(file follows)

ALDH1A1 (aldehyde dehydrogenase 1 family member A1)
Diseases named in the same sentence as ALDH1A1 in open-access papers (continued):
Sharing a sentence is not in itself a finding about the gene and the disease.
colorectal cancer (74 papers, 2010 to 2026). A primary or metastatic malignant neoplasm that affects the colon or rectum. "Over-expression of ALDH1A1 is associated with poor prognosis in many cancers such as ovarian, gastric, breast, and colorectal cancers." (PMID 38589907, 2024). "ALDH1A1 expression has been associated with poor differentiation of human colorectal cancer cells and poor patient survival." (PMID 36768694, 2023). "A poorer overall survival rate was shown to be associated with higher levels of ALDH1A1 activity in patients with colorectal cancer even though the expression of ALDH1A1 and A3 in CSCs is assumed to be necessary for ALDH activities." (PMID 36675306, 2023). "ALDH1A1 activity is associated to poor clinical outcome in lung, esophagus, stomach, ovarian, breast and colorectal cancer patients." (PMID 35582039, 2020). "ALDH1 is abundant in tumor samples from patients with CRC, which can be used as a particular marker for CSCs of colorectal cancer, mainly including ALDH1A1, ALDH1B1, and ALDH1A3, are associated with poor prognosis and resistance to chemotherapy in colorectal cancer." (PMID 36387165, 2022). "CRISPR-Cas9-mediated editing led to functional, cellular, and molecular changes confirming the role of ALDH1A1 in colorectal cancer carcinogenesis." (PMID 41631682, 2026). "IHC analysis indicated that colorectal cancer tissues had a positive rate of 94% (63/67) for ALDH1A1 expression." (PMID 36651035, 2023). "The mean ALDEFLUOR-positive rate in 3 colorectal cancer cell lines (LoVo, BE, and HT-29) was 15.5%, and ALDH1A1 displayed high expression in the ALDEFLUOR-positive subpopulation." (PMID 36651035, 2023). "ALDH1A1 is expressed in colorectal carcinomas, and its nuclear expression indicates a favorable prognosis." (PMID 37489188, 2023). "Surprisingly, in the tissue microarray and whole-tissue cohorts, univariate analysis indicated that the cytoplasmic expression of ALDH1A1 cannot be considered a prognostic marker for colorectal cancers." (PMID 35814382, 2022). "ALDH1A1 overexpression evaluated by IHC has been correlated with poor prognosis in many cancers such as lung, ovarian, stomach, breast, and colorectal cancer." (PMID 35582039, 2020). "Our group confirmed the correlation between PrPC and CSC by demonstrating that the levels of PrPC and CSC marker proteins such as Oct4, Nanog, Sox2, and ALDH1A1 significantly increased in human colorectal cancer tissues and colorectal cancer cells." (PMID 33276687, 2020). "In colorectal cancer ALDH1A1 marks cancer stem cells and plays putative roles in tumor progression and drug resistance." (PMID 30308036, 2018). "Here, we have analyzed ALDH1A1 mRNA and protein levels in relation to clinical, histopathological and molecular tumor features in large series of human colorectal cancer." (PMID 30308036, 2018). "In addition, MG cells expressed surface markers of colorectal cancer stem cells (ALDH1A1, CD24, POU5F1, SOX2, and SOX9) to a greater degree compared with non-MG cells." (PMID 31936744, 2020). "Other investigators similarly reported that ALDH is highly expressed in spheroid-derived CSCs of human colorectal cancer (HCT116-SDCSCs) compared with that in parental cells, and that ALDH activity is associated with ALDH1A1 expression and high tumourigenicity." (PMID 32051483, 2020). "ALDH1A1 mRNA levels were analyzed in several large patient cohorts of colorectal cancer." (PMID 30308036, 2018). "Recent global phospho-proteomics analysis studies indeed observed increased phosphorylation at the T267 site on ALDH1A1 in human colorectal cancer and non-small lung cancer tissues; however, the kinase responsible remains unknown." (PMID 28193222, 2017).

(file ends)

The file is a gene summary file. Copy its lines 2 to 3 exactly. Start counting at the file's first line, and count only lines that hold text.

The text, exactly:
Diseases named in the same sentence as ALDH1A1 in open-access papers (continued):
Sharing a sentence is not in itself a finding about the gene and the disease.